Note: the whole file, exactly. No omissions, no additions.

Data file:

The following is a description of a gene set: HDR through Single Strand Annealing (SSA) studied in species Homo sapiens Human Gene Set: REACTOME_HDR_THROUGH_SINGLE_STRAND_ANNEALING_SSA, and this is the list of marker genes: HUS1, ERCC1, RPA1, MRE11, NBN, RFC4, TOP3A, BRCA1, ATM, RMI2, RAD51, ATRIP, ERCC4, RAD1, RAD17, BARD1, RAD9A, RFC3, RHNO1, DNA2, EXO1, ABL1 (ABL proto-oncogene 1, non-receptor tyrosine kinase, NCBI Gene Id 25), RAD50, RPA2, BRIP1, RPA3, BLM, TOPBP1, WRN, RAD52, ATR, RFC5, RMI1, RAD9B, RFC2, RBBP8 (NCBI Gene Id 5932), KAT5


The following is a description of a gene set: HDR through Single Strand Annealing (SSA) studied in species Homo sapiens Human Gene Set: REACTOME_HDR_THROUGH_SINGLE_STRAND_ANNEALING_SSA, and this is the list of marker genes: HUS1, ERCC1, RPA1, MRE11, NBN, RFC4, TOP3A, BRCA1, ATM, RMI2, RAD51, ATRIP, ERCC4, RAD1, RAD17, BARD1, RAD9A, RFC3, RHNO1, DNA2, EXO1, ABL1 (ABL proto-oncogene 1, non-receptor tyrosine kinase, NCBI Gene Id 25), RAD50, RPA2, BRIP1, RPA3, BLM, TOPBP1, WRN, RAD52, ATR, RFC5, RMI1, RAD9B, RFC2, RBBP8 (NCBI Gene Id 5932), KAT5